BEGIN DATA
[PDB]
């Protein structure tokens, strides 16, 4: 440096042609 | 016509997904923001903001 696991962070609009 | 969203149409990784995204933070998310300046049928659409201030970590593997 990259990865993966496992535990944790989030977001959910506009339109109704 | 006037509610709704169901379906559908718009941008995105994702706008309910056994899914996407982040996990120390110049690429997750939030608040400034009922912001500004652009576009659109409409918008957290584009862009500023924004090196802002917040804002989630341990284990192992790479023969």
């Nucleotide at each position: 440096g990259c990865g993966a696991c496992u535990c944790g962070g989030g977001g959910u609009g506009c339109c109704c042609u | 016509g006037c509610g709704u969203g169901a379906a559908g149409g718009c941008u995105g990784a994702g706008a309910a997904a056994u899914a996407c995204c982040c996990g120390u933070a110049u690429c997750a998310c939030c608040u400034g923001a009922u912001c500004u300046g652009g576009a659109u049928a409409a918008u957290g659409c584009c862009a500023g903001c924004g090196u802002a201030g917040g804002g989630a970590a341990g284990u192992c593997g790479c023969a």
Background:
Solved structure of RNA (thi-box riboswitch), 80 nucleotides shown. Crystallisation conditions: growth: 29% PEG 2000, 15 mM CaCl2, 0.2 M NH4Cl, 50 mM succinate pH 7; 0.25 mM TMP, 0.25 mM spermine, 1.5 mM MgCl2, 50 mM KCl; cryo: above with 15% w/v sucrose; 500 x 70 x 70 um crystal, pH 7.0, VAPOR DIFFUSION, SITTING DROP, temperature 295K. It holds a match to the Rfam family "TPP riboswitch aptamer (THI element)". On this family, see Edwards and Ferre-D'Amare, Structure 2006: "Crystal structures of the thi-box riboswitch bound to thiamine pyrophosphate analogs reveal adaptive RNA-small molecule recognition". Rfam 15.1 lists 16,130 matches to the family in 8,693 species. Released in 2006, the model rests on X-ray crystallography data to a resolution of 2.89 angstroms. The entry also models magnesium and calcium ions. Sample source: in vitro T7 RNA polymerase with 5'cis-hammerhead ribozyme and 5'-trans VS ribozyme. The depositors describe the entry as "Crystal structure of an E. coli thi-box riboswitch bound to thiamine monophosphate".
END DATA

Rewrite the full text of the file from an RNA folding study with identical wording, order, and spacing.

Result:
[PDB]
């Protein structure tokens, strides 16, 4: 440096042609 | 016509997904923001903001 696991962070609009 | 969203149409990784995204933070998310300046049928659409201030970590593997 990259990865993966496992535990944790989030977001959910506009339109109704 | 006037509610709704169901379906559908718009941008995105994702706008309910056994899914996407982040996990120390110049690429997750939030608040400034009922912001500004652009576009659109409409918008957290584009862009500023924004090196802002917040804002989630341990284990192992790479023969």
């Nucleotide at each position: 440096g990259c990865g993966a696991c496992u535990c944790g962070g989030g977001g959910u609009g506009c339109c109704c042609u | 016509g006037c509610g709704u969203g169901a379906a559908g149409g718009c941008u995105g990784a994702g706008a309910a997904a056994u899914a996407c995204c982040c996990g120390u933070a110049u690429c997750a998310c939030c608040u400034g923001a009922u912001c500004u300046g652009g576009a659109u049928a409409a918008u957290g659409c584009c862009a500023g903001c924004g090196u802002a201030g917040g804002g989630a970590a341990g284990u192992c593997g790479c023969a």
Background:
Solved structure of RNA (thi-box riboswitch), 80 nucleotides shown. Crystallisation conditions: growth: 29% PEG 2000, 15 mM CaCl2, 0.2 M NH4Cl, 50 mM succinate pH 7; 0.25 mM TMP, 0.25 mM spermine, 1.5 mM MgCl2, 50 mM KCl; cryo: above with 15% w/v sucrose; 500 x 70 x 70 um crystal, pH 7.0, VAPOR DIFFUSION, SITTING DROP, temperature 295K. It holds a match to the Rfam family "TPP riboswitch aptamer (THI element)". On this family, see Edwards and Ferre-D'Amare, Structure 2006: "Crystal structures of the thi-box riboswitch bound to thiamine pyrophosphate analogs reveal adaptive RNA-small molecule recognition". Rfam 15.1 lists 16,130 matches to the family in 8,693 species. Released in 2006, the model rests on X-ray crystallography data to a resolution of 2.89 angstroms. The entry also models magnesium and calcium ions. Sample source: in vitro T7 RNA polymerase with 5'cis-hammerhead ribozyme and 5'-trans VS ribozyme. The depositors describe the entry as "Crystal structure of an E. coli thi-box riboswitch bound to thiamine monophosphate".